(Writer-director (and HtN short film juror!) Patrick Brice returns to the creepy zone with the follow-up to his microbudget horror hit Creep with Creep 2. The Mark Duplass starring film is available in wide release now via The Orchard.)
A sequel to Patrick Brice’s 2015 found-footage gem Creep, Creep 2 picks up our anti-hero Aaron as he offs another victim for the benefit of his ever-present camera. As incarnated by the charismatic Mark Duplass (Blue Jay), Aaron once more poses a problem for the viewer: we recognize his evil, yet can’t help liking him (or, at least, watching him). He lures his prey through a seductive mix of honesty and neediness that belies the threat he poses, making even his straightforward confessions of “I’m a serial killer” come off like a joke. Until he strikes. In Creep 2, however, Aaron may have met his match.
After the brutal murder that kicks off the story, the movie pivots to Sarah, a young woman who produces a little-seen web series she calls “Encounters,” in which she visits the homes of men who post strange Craigslist requests, and then documents, on video, the results. Eager for a larger audience, she jumps at the chance to film Aaron, ever more interested as his revelations grow stranger and more grandiose. Desiree Akhavan (Appropriate Behaviour) plays Sarah with a compelling, paradoxical mix of voyeuristic insouciance and directorial passion. She doesn’t believe Aaron, but finds him increasingly fascinating, the perfect subject for her next episode.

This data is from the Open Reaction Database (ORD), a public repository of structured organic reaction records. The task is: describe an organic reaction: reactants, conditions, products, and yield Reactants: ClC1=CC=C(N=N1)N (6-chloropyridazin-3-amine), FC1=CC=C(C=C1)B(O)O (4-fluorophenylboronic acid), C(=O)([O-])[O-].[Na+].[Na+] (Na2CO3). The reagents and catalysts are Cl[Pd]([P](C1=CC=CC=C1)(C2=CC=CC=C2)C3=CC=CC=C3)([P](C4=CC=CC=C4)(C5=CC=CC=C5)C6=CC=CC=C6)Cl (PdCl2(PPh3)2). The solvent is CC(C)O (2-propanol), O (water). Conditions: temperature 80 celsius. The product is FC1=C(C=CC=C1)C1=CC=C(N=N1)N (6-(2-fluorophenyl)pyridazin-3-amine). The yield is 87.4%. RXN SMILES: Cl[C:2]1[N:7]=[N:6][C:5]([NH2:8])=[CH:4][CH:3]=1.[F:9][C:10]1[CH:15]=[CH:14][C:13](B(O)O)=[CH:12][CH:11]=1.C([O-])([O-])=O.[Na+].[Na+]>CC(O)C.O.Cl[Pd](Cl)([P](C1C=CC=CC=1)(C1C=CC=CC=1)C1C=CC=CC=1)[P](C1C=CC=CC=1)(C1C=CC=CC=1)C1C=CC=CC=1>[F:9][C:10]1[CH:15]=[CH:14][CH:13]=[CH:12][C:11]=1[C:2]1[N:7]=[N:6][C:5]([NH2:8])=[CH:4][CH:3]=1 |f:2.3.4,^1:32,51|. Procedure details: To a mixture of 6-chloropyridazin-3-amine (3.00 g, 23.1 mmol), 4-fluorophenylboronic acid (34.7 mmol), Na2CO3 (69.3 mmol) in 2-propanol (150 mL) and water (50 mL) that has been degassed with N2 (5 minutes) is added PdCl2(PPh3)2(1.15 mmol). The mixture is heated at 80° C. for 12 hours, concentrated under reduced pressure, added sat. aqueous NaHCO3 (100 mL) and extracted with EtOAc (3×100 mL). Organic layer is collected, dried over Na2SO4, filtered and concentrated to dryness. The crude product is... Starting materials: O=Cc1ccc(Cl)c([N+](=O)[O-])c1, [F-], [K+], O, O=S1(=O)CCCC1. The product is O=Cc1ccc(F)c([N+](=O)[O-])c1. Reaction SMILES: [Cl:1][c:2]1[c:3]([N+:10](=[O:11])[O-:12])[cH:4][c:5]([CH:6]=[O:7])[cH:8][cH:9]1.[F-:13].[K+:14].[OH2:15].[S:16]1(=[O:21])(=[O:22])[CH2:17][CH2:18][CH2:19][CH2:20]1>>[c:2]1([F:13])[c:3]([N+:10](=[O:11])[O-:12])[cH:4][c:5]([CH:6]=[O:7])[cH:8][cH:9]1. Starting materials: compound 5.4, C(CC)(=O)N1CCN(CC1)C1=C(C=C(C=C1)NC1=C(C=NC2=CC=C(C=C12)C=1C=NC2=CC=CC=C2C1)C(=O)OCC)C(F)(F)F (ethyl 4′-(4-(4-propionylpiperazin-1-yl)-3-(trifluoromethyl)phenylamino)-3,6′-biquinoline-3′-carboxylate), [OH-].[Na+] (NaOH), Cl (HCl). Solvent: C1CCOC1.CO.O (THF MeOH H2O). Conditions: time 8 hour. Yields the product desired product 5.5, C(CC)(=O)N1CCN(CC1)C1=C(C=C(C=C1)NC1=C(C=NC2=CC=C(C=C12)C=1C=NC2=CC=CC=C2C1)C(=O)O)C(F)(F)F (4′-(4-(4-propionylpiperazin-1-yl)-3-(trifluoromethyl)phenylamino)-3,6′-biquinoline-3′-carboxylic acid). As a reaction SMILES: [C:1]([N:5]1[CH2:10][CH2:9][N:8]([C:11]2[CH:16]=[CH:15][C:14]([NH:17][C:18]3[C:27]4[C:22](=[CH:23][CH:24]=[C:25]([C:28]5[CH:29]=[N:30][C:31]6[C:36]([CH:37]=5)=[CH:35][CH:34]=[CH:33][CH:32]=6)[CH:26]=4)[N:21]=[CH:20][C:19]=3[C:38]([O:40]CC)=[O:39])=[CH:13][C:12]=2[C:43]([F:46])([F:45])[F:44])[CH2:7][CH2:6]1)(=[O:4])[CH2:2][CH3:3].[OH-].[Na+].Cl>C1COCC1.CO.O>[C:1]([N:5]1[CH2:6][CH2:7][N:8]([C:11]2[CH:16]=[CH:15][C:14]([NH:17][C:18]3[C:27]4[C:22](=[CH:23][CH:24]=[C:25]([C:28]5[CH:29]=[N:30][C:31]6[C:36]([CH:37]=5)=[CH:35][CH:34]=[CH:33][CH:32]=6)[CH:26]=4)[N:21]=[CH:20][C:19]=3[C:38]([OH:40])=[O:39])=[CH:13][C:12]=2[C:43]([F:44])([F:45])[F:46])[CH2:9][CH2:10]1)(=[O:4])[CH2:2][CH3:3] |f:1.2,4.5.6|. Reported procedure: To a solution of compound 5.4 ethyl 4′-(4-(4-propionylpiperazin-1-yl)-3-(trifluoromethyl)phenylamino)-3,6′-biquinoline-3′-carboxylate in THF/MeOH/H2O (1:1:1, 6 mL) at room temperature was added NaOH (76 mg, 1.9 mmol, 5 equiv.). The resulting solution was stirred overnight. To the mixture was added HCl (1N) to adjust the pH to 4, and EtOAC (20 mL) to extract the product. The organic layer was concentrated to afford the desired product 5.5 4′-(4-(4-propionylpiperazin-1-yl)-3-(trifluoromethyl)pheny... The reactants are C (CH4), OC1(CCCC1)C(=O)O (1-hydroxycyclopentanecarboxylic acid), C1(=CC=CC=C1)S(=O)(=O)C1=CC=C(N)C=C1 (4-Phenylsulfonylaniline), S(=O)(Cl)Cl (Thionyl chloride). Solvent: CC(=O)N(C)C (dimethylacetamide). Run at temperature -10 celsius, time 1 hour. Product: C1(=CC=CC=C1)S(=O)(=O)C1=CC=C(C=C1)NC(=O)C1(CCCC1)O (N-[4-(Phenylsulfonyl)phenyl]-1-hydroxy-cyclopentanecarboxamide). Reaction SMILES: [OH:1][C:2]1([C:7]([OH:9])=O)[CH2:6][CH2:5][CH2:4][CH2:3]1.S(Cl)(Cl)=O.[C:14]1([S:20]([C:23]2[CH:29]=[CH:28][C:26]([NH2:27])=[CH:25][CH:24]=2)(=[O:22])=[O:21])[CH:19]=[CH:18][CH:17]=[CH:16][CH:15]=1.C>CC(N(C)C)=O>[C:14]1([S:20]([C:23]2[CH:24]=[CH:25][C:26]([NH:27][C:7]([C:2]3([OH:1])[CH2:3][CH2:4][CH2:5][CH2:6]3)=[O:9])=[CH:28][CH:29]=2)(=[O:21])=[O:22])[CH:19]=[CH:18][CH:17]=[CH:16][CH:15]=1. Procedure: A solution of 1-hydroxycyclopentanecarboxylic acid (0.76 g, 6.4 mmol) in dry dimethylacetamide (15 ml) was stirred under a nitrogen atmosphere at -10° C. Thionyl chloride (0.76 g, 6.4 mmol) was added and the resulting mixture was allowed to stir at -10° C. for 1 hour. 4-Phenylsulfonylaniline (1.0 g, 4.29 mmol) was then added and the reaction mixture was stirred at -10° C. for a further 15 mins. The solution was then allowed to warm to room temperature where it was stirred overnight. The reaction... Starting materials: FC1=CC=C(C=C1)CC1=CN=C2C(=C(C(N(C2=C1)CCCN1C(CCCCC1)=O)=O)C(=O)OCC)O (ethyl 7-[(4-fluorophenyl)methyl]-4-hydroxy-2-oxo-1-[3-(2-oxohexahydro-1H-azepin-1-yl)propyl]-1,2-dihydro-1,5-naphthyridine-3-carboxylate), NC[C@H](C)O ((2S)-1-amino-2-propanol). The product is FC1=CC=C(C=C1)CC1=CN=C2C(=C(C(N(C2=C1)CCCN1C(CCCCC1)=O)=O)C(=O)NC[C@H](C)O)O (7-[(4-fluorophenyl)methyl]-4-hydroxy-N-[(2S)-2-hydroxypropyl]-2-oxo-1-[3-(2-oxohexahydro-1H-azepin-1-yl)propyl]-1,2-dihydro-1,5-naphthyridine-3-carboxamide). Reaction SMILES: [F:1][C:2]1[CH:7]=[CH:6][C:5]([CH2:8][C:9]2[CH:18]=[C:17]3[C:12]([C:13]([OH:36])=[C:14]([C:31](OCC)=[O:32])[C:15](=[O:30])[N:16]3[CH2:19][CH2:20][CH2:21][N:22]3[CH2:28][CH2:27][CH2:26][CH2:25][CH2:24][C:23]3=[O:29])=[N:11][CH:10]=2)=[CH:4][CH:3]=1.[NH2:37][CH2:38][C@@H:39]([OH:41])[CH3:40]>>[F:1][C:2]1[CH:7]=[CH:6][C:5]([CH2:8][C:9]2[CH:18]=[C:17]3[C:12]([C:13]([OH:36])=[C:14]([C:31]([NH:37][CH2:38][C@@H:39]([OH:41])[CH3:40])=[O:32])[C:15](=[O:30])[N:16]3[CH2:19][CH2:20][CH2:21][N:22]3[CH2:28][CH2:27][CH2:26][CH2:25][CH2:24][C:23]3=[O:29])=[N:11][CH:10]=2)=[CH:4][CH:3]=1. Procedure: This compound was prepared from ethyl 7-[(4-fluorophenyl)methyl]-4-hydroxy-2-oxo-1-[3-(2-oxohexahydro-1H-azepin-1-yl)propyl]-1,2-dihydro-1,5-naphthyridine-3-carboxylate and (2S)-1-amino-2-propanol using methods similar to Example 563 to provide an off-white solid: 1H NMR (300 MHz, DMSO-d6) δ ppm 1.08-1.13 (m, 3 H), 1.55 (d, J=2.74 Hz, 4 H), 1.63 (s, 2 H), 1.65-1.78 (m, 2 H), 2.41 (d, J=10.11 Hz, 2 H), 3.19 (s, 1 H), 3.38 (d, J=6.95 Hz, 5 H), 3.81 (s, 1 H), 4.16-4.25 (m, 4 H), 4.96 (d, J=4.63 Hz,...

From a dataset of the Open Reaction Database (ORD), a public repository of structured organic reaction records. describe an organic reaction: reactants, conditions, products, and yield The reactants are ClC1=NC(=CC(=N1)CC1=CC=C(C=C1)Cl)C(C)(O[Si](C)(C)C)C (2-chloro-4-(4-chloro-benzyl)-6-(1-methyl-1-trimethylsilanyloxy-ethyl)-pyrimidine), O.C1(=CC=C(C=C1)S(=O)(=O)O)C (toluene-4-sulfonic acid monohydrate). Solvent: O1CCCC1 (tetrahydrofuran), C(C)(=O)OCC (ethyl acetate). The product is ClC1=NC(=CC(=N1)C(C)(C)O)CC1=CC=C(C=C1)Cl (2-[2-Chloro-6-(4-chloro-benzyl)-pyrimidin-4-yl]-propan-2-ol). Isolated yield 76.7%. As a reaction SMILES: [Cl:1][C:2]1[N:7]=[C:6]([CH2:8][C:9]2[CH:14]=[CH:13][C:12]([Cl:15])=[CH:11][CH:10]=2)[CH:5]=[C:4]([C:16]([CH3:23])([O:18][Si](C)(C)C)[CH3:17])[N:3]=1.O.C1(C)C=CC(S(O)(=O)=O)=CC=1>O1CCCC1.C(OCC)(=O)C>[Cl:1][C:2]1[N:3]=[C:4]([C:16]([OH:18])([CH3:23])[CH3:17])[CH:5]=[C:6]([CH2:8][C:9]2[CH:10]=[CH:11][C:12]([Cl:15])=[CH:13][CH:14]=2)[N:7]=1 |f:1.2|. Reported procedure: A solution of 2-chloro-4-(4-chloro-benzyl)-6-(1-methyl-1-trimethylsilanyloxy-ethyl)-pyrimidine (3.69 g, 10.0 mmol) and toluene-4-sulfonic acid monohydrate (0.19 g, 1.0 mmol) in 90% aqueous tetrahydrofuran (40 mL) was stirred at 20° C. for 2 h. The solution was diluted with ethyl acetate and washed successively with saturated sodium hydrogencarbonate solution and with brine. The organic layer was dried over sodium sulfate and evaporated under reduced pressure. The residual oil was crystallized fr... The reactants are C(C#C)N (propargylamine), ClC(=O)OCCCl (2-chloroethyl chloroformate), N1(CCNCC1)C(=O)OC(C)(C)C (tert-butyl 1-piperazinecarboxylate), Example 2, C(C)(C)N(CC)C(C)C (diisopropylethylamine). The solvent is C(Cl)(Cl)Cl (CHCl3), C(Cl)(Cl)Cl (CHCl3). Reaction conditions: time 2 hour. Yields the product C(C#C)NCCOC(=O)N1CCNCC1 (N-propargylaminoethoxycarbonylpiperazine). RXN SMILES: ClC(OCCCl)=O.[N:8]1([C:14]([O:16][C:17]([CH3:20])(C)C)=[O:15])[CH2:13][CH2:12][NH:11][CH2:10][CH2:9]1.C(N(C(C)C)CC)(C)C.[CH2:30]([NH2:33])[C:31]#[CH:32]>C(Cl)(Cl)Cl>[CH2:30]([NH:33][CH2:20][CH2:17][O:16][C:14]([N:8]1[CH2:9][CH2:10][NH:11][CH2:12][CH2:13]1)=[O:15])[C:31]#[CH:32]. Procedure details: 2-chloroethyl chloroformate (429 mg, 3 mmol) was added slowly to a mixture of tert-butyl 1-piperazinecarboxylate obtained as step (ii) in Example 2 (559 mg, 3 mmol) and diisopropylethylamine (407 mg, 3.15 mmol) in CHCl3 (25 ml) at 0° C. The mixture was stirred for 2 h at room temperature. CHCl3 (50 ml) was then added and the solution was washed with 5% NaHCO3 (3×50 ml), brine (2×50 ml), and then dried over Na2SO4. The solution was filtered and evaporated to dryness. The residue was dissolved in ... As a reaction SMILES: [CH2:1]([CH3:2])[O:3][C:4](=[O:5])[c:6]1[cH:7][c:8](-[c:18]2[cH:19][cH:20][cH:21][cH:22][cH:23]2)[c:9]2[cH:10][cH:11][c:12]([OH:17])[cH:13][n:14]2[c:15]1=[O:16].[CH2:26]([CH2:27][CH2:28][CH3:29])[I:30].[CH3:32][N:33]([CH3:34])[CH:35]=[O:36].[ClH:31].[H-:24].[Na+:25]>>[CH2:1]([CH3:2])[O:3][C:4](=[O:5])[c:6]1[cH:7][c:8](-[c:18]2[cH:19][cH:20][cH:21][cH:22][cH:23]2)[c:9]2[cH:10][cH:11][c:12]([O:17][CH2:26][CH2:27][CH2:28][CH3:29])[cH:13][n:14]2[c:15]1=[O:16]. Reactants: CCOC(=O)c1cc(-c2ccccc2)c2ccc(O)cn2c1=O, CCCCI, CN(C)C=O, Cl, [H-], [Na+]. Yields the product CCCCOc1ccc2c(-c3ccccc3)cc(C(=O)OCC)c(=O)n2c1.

Indeed, both Aaron and Sarah view their encounter as fodder for their art, each one seeing the other as muse. Who stalks whom? Aaron claims that, approaching the age of 40, with 39 kills to his name, he is ready to hang up his axe (the weapon with which he killed the ostensible protagonist of the first film); he’s lost the drive to kill again. But something in Sarah’s interest in him awakens the old bloodlust. The dramatic question of the film then becomes a matter of who will survive the night.
Written by Brice and Duplass, Creep 2 is clever, but far from perfect, its POV-camera device long a cliché. But the characters more than hold our interest, and their ghoulish pas-de-deux makes good viewing. It was smart to bring a woman in as Aaron’s antagonist this time, as the new dynamic shakes up the formula. I wrote about the director last year, celebrating his simple, yet effective mise-en-scène in both Creep and The Overnight, and I continue to be impressed with how much he accomplishes with so very little. Creeper? He’s a keeper!
– Christopher Llewellyn Reed (@ChrisReedFilm)